The purpose of this study was to investigate the effect of two different resistance training (RT) systems on oxidative stress biomarkers in older women. Fifty-nine older women (67.9 ± 5.0 years) were randomly assigned to one of three groups. Two training groups performed an 8 week RT program either in traditional (TD, n = 20) or a pyramid (PR, n = 20) system 3 times per week, or a control group (CG, n = 19). The TD program consisted of 3 sets of 8–12 RM with constant load for the 3 sets, whereas the PR training consisted of 3 sets of 12/10/8 RM with incremental loads for each set. As compared with the CG, both TD and PR achieved upregulation of the antioxidant system as evidenced by higher (p < .05) values of total radical-trapping antioxidant parameter plasma concentration after intervention (TD= 930.4 ± 160.0 µmolTrolox, PR= 977.8 ± 145.2 µmolTrolox, CG= 794.4 ± 130.2 µmolTrolox). For the protein oxidation adducts, TD and PR presented lower (p < .05) scores compared with CG (TD= 91.2 ± 25.0 µmol/L, PR= 93.0 ± 30.3 µmol/L, CG= 111.0 ± 20.4 µmol/L). However, there were no differences (p < .05) between trained groups in the antioxidant capacity markers and in the protein oxidation adducts markers. The results suggest that 8 weeks of progressive RT promotes an improvement in markers of oxidative stress in older women independent of the load-management RT system.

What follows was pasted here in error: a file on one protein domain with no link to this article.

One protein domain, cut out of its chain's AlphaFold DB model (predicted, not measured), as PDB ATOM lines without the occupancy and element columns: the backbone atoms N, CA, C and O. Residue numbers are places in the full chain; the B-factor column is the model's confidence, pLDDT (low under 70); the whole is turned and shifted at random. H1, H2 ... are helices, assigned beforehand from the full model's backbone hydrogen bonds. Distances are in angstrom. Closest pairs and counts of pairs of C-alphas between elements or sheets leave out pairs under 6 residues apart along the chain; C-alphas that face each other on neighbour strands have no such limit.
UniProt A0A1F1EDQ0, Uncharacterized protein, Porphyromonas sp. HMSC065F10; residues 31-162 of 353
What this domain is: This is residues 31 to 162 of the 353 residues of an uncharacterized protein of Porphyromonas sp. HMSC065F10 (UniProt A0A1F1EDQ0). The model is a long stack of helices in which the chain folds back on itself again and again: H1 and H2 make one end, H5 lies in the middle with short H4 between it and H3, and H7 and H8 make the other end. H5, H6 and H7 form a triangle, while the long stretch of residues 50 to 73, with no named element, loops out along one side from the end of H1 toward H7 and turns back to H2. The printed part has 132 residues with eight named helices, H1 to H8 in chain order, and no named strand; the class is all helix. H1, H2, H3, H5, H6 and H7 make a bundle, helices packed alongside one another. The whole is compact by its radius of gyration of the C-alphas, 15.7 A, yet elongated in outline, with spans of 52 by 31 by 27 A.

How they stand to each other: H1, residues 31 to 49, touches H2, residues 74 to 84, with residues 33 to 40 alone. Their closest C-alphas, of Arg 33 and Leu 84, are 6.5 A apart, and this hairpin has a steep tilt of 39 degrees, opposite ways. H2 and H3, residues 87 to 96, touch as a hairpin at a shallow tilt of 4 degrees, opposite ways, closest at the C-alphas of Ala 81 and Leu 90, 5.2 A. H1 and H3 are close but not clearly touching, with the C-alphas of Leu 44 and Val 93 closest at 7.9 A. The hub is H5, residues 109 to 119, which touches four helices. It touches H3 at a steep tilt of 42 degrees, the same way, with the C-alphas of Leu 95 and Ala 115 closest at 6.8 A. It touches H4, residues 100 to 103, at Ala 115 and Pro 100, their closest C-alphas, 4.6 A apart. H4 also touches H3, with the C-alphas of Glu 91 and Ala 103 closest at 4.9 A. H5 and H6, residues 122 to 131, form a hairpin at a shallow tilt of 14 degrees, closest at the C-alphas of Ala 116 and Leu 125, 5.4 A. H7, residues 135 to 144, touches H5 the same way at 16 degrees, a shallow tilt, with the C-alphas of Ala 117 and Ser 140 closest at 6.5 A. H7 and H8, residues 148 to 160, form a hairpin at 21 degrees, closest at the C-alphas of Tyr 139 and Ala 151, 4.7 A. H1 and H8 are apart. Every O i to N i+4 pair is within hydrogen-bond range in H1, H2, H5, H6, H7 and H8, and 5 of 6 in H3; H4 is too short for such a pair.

Riberio is with the Center for Research in Health Sciences, University of Northern Paraná, Londrina, Brazil. Deminice, Tomeleri, Padilha, and Cyrino are with the Metabolism, Nutrition, and Exercise Laboratory, Londrina State University, Londrina, Brazil. Schoenfeld is with the Exercise Science Department, CUNY Lehman College, Bronx, NY. Venturini and Barbosa are with the Clinical Analyses Laboratory, Londrina State University, Londrina, Brazil. Sardinha is with the Exercise and Health Laboratory, CIPER, Faculty of Human Kinetics, University of Lisbon, Lisbon, Portugal.